Gary Schoolnik

Publication Details

  • Applications and transfer of technology to the nations of the South. Biotechnology and the control of childhood enteric infections. Infectious disease clinics of North America SCHOOLNIK, G. K. 1991; 5 (2): 265-275

    Abstract:

    The optimal use of biotechnology to address the health care needs of developing countries entails the formation of interdisciplinary working groups linking basic biomedical scientists with public health workers, epidemiologists, physicians, and social scientists. Their mission should be congruent with and guided by the public health goals and primary care program of the country or region. Moreover, their research and development activities should lead to products that address a specific need and which are evaluable, cost-effective, and readily transferred to the public health sector. With respect to the enteric infections of childhood, the essential components of an integrated control effort are a field site where infections of this kind are common and readily studied; a local public health laboratory where the performance of new products can be tested and where technology transfer can occur; a basic science laboratory where molecular pathogenicity studies lead to new diagnostic tests, vaccines, and drugs; and a production laboratory where these products can be refined and prepared in sufficient amounts for field testing. This strategy is now being evaluated for the control of infantile diarrhea through the combined use of epidemiologic investigations, DNA probe and amplification techniques, and molecular fingerprinting. Together, these methods are yielding new information about microbial reservoirs and transmission systems; in turn, this information should lead to highly focused public health interventions.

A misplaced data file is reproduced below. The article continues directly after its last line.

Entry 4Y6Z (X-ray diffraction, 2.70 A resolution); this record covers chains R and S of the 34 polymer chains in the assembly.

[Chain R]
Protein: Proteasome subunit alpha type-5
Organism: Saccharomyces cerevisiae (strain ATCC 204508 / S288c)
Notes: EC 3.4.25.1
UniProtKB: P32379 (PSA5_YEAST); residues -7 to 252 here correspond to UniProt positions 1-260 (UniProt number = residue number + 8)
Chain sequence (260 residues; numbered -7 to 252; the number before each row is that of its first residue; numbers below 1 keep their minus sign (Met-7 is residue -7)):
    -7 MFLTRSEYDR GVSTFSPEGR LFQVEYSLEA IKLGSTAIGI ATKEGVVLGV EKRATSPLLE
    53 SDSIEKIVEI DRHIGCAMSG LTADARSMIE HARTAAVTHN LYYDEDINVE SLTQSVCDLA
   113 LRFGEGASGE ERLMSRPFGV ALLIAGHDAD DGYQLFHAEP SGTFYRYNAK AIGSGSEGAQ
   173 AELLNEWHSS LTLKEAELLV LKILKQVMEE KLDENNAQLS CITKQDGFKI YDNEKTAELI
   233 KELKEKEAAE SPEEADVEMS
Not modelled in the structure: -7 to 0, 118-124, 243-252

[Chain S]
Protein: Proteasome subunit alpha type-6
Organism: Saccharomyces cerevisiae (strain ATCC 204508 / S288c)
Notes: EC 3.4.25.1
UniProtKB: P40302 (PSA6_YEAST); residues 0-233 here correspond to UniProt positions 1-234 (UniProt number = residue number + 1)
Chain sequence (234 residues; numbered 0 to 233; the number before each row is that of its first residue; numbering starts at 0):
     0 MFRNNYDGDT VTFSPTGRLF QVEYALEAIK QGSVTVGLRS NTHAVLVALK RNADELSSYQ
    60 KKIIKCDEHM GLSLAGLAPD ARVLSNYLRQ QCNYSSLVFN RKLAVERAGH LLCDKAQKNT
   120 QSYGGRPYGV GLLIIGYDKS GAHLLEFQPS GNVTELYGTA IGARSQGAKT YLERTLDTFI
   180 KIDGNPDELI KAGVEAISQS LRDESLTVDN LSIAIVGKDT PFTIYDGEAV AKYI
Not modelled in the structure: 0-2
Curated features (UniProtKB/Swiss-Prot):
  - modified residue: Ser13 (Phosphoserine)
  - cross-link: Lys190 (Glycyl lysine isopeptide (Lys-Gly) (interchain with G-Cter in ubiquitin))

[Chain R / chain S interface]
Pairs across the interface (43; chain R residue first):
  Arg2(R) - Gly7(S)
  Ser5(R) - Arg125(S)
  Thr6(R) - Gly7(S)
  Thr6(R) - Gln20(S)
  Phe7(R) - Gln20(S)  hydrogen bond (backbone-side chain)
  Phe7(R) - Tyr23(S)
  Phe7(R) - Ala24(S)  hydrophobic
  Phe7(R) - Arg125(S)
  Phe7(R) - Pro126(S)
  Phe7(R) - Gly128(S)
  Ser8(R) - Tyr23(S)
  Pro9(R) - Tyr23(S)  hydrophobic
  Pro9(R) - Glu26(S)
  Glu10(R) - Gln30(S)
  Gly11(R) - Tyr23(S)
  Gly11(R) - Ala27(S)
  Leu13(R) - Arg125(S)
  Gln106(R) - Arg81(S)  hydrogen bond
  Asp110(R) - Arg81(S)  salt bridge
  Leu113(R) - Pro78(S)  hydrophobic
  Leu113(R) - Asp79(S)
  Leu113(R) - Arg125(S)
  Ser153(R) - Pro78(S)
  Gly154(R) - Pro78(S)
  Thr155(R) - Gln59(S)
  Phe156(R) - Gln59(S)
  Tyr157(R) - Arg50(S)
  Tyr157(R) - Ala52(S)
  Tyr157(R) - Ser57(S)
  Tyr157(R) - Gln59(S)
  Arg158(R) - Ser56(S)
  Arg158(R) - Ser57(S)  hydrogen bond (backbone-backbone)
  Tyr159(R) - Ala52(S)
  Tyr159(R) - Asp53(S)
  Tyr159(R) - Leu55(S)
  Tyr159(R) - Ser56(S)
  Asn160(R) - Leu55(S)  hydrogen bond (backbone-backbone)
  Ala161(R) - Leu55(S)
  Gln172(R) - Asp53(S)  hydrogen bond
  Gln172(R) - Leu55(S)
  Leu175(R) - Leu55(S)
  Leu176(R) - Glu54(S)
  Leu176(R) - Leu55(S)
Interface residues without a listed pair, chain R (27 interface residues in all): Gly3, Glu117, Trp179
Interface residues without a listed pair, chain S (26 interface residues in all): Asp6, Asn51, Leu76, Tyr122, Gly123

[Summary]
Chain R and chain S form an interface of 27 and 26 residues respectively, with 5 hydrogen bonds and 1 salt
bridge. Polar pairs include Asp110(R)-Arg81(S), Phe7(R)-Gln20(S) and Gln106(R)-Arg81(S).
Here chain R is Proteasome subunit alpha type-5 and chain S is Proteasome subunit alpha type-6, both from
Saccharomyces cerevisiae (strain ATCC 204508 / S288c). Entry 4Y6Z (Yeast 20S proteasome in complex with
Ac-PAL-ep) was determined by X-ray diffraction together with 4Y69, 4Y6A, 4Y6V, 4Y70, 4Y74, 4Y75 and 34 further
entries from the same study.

View details for PubMedID 1869809

Stanford Medicine Resources:

Footer Links: